|Publication number||US7513891 B2|
|Application number||US 11/183,270|
|Publication date||7 Apr 2009|
|Filing date||15 Jul 2005|
|Priority date||17 Jan 2003|
|Also published as||CA2511574A1, CA2511574C, DE502004003673D1, EP1583572A1, EP1583572B1, US7435240, US20050283125, US20060030824, WO2004064593A2, WO2004064593A3, WO2004064898A1|
|Publication number||11183270, 183270, US 7513891 B2, US 7513891B2, US-B2-7513891, US7513891 B2, US7513891B2|
|Inventors||Marcel Hunn, Susanne Barkhahn, Andreas Reinmann|
|Original Assignee||Disetronic Licensing Ag|
|Export Citation||BiBTeX, EndNote, RefMan|
|Patent Citations (19), Referenced by (1), Classifications (11), Legal Events (7)|
|External Links: USPTO, USPTO Assignment, Espacenet|
This application is a Continuation of International Patent Application PCT/EP2004/000310, filed on Jan. 16, 2004, which claims priority to Swiss Application No. 2003 0073/03, filed on Jan. 17, 2003, and German Application No. 103 06 013.8, filed on Feb. 13, 2003, the contents of which are incorporated in their entirety by reference herein.
The present invention relates to generally tube-like structures, e.g., conduits, needles, catheters, cannula, etc., their rigidity and flexibility, how to make and use them, and how to change and use their degree of rigidity or flexibility. More particularly, it relates to a cannula for insertion into body tissue, and to a method for inserting the cannula into the tissue. More particularly, the present invention relates to an infusion cannula of an infusion appliance.
In a great many therapeutic or diagnostic applications, uses or treatments, it is necessary for a cannula to be provided inside body tissue over quite a long period of time, for example in order to permit repeated or sustained administration of therapeutic or diagnostic fluids. In the treatment of patients with diabetes, for example, insulin from an infusion appliance is administered at regular intervals through a cannula which remains in the patient's body tissue over a period of several days.
For this purpose, it is known from U.S. Pat. No. 4,562,751, for example, to use a steel cannula. A steel cannula does have a simple structure, but it also has various disadvantages. The sharp needle tip of the rigid cannula can cause constant irritation of the surrounding tissue since it cannot adapt to movements of the tissue. Such a rigid cannula, when inserted, is uncomfortable for the patient or even painful. There is also a considerable risk of needlestick injuries when removing the needle-like cannula from the tissue.
Devices referred to as soft cannulas and which are flexible have therefore been developed. U.S. Pat. No. 4,755,173, for example, describes an injection set used for subcutaneous administration of a fluid, in which a steel needle is guided through a soft cannula so that the sharp tip of the steel needle protrudes from the soft cannula. With the aid of the steel needle, the soft cannula is inserted into body tissue. The steel needle is then removed from the soft cannula, as a result of which a fluid connection is established between the soft cannula and the tissue.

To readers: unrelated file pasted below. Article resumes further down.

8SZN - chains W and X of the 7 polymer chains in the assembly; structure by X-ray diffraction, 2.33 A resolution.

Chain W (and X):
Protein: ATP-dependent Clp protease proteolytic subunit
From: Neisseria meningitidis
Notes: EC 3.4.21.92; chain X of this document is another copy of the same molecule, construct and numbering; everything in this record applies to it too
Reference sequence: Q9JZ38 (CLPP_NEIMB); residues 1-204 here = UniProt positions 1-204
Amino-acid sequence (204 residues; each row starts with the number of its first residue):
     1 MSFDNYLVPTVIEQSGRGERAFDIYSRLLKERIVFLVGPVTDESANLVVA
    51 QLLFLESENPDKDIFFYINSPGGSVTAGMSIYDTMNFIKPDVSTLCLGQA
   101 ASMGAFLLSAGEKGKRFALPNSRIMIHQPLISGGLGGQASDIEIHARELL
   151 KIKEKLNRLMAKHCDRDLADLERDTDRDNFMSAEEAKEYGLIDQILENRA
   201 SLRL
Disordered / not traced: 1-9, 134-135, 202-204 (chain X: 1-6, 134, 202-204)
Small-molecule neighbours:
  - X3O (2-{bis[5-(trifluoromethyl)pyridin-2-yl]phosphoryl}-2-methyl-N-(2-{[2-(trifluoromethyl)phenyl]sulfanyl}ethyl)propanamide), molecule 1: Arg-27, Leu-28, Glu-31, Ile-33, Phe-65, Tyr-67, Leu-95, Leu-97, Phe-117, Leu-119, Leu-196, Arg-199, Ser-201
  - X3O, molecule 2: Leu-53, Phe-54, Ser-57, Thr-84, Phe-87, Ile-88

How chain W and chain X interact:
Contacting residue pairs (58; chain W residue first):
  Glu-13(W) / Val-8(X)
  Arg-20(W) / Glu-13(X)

A soft cannula of this kind can easily follow the movements of the tissue, so that there is no irritation of the surrounding tissue. To insert the soft cannula, however, it is still necessary to use a rigid cannula, for example a steel cannula, which has to be removed after the soft cannula has been inserted. The soft cannula therefore also poses a risk of a needlestick injury. In addition, the opening through which the steel cannula has been removed has to be sealed off to permit correct use of the cannula. This procedure is complicated and increases the risk of a lack of leaktightness when fitting the cannula, for example in an infusion appliance.
Objects of the present invention include to simplify the handling and structure of a cannula for insertion into body tissue, to reduce the number of individual parts needed for insertion, to improve the hygiene conditions when using such a cannula, and to reduce the risk of needlestick injuries when handling the cannula. In particular, a cannula is to be made available which can be inserted into body tissue without an additional rigid needle and which is soft and flexible in the inserted state. It is a further object of the invention to make available a method for inserting a cannula into body tissue, said method being easy to carry out and, in particular, requiring no additional rigid insertion aid.
The objects of the invention are addressed by providing a cannula for insertion into body tissue, which is flexible in the inserted state, wherein the cannula is rigid below a critical temperature range and is flexible above the critical temperature range, and by providing a method for inserting a cannula into body tissue, in which method, prior to insertion, the cannula is brought into a rigid state by cooling it to a temperature below a critical temperature range, introducing or inserting the cannula in the rigid state into the body tissue, and bringing the cannula, in the inserted state (i.e., after it has been inserted), into a flexible state by warming it to a temperature above the critical temperature range. Additional advantages, features and embodiments of the cannula and method are described herein.
In one embodiment, the present invention comprises a cannula, for insertion into body tissue, which is flexible in the inserted state, wherein the cannula is rigid below a temperature range and is flexible above the temperature range. The temperature range, which also may be referred to as the critical temperature range or the temperature range which brings about or effects a change in a quality or property, can be selected, narrowed or widened depending on the materials used in the present invention, e.g., the material used to form or make the cannula, its wall or a portion thereof, the medium received in or adjacent to the cannula and/or its wall, etc.